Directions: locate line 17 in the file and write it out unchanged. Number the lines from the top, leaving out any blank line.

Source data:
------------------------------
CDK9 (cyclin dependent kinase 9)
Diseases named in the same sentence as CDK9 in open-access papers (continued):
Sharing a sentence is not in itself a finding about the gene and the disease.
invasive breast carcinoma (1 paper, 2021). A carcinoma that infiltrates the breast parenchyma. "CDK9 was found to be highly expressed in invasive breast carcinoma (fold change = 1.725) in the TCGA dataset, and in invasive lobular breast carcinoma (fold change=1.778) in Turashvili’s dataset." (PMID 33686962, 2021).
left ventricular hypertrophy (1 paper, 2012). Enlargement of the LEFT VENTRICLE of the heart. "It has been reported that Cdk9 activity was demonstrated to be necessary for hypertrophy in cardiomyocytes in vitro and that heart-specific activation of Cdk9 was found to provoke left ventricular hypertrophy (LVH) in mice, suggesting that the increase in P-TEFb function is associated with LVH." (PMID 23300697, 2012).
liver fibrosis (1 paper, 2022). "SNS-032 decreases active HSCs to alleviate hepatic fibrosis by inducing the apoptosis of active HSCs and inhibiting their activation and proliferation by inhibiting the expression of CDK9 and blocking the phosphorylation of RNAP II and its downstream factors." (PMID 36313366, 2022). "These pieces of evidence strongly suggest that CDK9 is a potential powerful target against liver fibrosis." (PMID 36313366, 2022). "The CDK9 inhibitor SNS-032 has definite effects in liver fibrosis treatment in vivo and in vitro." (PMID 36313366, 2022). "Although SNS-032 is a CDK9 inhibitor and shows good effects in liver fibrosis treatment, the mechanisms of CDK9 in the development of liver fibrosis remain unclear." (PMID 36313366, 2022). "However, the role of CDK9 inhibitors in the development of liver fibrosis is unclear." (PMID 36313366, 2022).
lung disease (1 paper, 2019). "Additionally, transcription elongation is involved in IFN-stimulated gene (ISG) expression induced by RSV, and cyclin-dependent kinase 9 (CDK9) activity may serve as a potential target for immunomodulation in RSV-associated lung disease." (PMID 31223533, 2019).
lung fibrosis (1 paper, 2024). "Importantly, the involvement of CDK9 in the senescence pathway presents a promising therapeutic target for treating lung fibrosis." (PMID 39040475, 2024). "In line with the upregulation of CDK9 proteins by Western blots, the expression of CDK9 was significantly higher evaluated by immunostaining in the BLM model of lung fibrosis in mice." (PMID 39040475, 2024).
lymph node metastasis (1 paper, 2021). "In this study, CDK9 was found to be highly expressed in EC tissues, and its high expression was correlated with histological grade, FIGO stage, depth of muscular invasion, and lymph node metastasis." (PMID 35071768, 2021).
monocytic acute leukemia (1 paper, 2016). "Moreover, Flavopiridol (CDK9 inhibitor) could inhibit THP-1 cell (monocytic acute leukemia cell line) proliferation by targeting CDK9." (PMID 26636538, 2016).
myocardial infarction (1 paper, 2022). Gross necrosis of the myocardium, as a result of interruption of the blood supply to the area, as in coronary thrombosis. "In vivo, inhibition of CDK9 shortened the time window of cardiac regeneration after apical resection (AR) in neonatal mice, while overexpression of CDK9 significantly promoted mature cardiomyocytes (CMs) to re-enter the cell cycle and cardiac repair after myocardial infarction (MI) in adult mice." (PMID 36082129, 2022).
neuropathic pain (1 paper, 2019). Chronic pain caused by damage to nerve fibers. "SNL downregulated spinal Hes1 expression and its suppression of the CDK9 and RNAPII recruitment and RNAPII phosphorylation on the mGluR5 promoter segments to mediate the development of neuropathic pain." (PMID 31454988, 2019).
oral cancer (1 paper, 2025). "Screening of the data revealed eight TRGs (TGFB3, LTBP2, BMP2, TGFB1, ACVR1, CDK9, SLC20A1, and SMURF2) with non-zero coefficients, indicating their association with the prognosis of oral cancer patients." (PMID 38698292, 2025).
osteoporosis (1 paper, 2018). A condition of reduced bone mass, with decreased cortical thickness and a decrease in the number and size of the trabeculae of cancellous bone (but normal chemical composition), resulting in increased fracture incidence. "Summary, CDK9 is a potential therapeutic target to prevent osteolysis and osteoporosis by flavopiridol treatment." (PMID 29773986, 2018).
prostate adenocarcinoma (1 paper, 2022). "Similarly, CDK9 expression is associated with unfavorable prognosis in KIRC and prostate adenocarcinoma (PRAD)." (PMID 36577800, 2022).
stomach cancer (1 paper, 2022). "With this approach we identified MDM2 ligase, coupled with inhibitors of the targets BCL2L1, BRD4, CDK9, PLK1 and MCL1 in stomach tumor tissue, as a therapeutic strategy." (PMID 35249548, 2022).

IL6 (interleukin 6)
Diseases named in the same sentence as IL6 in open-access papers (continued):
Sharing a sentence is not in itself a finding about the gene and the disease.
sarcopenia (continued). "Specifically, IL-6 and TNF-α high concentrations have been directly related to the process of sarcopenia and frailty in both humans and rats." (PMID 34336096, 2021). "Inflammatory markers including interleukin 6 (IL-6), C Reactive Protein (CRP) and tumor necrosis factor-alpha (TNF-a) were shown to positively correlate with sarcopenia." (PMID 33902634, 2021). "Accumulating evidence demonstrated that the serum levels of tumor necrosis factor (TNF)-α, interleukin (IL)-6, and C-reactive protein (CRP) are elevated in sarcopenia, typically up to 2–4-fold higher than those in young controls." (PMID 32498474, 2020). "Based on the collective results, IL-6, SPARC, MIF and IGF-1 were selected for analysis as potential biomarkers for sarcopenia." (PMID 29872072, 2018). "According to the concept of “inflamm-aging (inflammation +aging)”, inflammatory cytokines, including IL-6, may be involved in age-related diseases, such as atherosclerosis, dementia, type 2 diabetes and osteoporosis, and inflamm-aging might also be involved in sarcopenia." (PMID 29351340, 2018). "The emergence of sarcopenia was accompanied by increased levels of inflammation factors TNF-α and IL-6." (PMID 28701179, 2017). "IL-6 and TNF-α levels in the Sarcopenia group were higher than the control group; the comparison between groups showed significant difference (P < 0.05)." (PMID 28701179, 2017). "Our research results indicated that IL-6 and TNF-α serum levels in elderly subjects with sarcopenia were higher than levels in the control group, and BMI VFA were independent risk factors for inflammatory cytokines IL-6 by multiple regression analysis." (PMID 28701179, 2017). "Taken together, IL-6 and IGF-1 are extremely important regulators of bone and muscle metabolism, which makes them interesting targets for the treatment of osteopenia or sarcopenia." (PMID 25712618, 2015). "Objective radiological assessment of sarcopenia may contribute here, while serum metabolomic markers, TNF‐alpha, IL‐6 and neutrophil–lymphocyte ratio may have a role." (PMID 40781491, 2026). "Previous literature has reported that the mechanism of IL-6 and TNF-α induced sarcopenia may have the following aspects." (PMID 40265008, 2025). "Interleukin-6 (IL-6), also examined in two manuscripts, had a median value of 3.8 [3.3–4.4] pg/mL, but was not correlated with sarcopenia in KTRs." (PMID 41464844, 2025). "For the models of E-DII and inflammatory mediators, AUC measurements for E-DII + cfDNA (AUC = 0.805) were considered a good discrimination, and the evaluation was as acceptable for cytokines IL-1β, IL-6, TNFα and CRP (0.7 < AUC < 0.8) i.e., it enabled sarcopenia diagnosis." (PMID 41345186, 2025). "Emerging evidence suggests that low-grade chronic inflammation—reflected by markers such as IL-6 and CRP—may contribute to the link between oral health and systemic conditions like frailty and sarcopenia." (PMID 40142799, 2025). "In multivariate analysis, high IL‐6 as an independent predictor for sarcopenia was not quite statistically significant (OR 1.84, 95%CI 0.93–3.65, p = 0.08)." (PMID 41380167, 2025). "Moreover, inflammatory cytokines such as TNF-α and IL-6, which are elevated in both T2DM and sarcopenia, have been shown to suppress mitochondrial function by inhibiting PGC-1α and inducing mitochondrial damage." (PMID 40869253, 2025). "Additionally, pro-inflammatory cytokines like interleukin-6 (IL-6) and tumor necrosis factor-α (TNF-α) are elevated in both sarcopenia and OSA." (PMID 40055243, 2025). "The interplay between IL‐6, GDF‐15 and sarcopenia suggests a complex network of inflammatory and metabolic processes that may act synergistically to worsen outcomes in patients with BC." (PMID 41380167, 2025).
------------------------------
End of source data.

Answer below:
IL6 (interleukin 6)